However, when there is no deacon, often the priest has to rush through or omit many of the prayers to cover the deacon’s lines or duties. Second, the deacon not only calls the laity to focus on God (“Let us attend”) within the Liturgy, but also directs the congregation by his gestures (postures and movements) in how to worship God with “reverence and awe” (Hebrews 2:28). Yet, when there is no deacon, many of these gestures go unexpressed by the priest who usually must stay by the altar to execute his regular duties. Third, the deacon is frequently dialoguing with the priest throughout the Liturgy. Most of this quietly spoken dialogue, usually the deacon asking for the priest to bless various actions, is missing from the ritual when there is only the priest performing the service. This subtracts from the Liturgy some of its spiritual and ceremonial dignity. In a nut shell, the Liturgy is a more moving drama when it is performed as it was intended — two separate actors each with their own lines and roles.
The deacon also serves by being a representative of various parties. As a representative of the laity, he directs their prayers to God during the various worship service litanies. It was traditional for the deacon to not only chant the prescribed prayers found in the service books, but to also occasionally add prayers that represented the particular needs of those in the community. The deacon also served as the priest’s “eyes and ears” and so reported to him various concerns within the congregation. In this capacity, the deacon served as a mediator—someone that could be trusted to represent the good of the whole church and not that of any particular interest group. The priest had someone he could consult when it came to making decisions regarding the life of the parish; and the people had someone to consult when they didn’t understand something that was going on within their parish or diocese.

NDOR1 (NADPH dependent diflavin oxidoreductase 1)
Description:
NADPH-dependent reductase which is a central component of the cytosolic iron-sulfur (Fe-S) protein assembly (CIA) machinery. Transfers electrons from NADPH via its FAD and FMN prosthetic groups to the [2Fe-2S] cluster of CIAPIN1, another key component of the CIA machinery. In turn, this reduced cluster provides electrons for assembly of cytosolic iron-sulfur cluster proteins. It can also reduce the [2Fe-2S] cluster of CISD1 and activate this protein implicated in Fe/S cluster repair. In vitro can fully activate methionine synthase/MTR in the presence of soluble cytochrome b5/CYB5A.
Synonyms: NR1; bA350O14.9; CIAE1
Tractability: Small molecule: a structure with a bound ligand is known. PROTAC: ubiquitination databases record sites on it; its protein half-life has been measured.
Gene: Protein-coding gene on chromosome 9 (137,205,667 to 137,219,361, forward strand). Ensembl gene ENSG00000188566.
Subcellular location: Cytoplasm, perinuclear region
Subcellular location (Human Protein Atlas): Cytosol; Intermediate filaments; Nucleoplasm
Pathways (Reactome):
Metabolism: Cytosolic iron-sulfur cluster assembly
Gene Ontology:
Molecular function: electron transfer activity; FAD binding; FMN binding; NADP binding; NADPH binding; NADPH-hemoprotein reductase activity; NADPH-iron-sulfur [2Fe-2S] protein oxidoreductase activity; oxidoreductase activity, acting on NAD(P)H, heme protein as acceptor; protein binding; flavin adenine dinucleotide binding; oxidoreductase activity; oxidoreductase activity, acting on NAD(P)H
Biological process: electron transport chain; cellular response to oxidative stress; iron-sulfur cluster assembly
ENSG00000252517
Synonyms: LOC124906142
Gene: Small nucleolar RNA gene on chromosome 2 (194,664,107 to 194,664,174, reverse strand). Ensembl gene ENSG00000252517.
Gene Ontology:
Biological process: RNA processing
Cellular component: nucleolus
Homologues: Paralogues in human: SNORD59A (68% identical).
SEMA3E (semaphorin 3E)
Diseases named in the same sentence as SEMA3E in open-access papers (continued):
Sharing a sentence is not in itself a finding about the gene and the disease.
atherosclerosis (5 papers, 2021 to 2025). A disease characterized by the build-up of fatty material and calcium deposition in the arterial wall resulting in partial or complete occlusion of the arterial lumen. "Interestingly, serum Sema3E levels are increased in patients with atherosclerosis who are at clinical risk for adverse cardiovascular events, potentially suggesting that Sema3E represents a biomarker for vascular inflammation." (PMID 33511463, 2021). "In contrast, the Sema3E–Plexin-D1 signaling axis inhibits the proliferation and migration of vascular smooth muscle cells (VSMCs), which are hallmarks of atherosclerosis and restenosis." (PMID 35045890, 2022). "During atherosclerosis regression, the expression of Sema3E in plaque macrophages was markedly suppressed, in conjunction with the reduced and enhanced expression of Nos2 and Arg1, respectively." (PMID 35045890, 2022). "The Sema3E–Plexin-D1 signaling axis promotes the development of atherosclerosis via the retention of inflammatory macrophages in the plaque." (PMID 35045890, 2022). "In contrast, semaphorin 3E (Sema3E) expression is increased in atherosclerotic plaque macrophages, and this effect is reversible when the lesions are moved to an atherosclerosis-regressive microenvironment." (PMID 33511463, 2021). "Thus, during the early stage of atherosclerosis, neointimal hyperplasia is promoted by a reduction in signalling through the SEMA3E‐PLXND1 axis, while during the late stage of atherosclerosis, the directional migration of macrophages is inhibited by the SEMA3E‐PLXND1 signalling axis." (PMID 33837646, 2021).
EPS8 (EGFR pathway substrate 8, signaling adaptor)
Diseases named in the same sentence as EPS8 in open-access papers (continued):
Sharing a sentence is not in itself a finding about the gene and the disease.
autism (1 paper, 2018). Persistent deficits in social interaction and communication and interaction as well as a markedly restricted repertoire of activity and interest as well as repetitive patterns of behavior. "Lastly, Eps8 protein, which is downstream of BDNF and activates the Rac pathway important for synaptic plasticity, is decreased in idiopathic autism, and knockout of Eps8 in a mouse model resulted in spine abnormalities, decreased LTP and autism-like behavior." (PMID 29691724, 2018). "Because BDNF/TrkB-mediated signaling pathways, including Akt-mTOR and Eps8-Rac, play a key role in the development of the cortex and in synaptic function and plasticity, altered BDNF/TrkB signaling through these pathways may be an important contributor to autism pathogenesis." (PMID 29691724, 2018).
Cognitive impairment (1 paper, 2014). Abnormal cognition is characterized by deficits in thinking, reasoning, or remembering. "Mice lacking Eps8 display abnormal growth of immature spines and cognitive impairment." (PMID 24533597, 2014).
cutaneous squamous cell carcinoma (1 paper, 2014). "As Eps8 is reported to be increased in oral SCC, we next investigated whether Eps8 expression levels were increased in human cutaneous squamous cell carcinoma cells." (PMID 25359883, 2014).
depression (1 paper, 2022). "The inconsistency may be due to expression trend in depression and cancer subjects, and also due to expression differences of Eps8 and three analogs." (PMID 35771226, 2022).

Deacons also represented the directives of the bishop or priest in various manners. Deacons were often emissaries that attended ecclesiastical functions, from parish council meetings to ecumenical councils, when the bishop or priest could not be there. Deacons also represented the bishop to the general public through giving presentations concerning Church policies or programs to the media or to various civic groups. Deacons didn’t speak by their own authority but rather communicated the will of their bishop or priest. As representatives, deacons only served as messengers or intermediaries.